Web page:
Calls to the scrap the private health insurance rebate are in a state of flux, as Finance Minister Mathias Cormann has made his position on the matter clear.
Minister Cormann has rejected the calls and maintains that the current system is working as is.
Welfare groups across Australia have been the driving force in pressuring the government, as changes to proposed policies were altered earlier in January before they could come into effect.
The Australian Council of Social Service (ACOSS) has been quick to point out any holes in the Federal Government's ongoing tinkering, while accepting changes announced by Health Minister Sussan Ley earlier this month.
"ACOSS welcomes the decision by the new Health Minister Sussan Ley to take the changes to Medicare rebates off the table. However the original policy for co-payments to GP services remains deeply flawed as a budget measure and inequitable in its impacts on those most needing to access GP services," explained ACOSS CEO Dr Cassandra Goldie.
ACOSS has outlined a three point plan that is aimed to jolt the government into action. It is urging the powers that be to:
- Abolish the private health insurance rebate altogether.
- Abolish the extended Medicare safety net. This subsidy is claimed by ACOSS to cost the public an additional $400 million a year.
- Overhaul ineffective industry subsidies. With particular reference to the Pharmaceutical Benefits Scheme, ACOSS believes around $2 billion could be saved by carrying out changes.
"The Government needs to start again on health policy, and give top priority to supporting a decent universal health system, which is cost-effective," Dr Goldie continued.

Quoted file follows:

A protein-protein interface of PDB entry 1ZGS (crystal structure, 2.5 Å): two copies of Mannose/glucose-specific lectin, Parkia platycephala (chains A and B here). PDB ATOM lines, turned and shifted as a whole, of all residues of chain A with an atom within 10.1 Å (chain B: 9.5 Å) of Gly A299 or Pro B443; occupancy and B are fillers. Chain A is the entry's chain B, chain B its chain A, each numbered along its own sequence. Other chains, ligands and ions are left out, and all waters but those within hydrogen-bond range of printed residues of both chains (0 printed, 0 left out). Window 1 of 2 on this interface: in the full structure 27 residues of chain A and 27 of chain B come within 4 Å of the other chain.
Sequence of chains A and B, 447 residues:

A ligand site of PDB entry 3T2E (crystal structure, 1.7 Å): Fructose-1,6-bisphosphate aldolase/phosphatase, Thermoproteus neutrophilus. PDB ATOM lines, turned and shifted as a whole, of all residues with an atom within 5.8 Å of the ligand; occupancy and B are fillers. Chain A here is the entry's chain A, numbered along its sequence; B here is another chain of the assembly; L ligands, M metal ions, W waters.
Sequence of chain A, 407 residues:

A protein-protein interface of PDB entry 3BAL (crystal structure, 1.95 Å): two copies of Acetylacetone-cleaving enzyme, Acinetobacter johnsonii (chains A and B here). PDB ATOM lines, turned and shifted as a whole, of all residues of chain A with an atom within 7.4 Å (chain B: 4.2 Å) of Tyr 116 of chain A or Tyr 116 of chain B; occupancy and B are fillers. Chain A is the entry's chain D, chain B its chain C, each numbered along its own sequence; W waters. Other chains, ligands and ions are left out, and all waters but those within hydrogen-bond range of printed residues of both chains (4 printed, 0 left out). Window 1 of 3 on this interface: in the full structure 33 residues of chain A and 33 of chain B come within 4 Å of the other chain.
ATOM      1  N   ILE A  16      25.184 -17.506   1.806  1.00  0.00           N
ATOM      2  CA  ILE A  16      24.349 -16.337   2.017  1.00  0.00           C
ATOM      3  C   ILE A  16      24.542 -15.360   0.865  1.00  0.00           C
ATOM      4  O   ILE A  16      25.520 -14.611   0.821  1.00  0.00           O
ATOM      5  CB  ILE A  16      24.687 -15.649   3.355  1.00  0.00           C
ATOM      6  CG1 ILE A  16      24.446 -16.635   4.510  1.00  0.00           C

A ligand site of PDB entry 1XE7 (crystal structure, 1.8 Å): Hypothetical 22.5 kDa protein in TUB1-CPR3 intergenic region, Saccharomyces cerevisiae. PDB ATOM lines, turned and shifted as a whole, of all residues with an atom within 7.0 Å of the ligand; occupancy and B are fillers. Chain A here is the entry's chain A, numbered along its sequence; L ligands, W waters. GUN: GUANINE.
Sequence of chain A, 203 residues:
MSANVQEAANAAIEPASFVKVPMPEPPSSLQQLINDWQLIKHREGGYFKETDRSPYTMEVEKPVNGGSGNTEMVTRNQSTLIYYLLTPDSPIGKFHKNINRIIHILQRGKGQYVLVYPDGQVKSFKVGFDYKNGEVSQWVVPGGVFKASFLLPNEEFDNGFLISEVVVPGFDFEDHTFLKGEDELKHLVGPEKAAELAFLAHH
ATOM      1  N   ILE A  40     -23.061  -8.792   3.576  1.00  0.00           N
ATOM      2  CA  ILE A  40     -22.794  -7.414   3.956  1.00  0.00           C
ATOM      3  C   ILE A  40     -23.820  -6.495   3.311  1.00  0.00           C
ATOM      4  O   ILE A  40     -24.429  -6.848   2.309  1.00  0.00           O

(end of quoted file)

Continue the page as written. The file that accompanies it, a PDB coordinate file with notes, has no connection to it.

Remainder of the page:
The ASOSS proposal also stated that Australian healthcare – and the need to better balance the budget – is somewhat of a basket case, and drawing inspiration from elsewhere would be detrimental for both the government and the wider public.
"The Australian public does not want an American-style health system, and the budget cannot afford it," Dr Goldie says.
"We urge [the government] to work closely with all stakeholders in the community to develop the right policies for ensuring sustained health care that is fair, accessible and affordable into the future," she went on to conclude.
Be that as it may, it appears that Minister Cormann in particular is at loggerheads with those opposing a cut to the private health insurance rebate. He believes that the system is effective as is, claiming that the rebate is currently proving sustainable and doing more good than harm.
"The private health insurance rebate, [was introduced] at a time when private health insurance membership was in freefall. [It] was an important policy lever to help restore balance," Minister Cormann told ABC Radio as reported by The Australian.
Minister Cormann has not challenged the assumption that his answer to the calls of ASOSS is effectively a no, but he did offer some solace to existing private help insurance consumers across the country.
"The [government] is strongly committed to supporting those Australians who take additional responsibility for their own health care needs," he went on to say.
While Minister Cormann was quick to point out that the government is doing all it can – with the supposed best interests of the Australian public in mind – the issues regarding the scrapping of the rebate look set to rumble on.
Ongoing issues surrounding the rebate make it the ideal time to consider the viability of your own private health cover. Whether it's an existing or new policy, gathering only the best advice surrounding the nuances of what each health fund can offer is crucial.
To tap in to a wealth of expert, impartial advice, give HICA a call on 1300 44 22 01.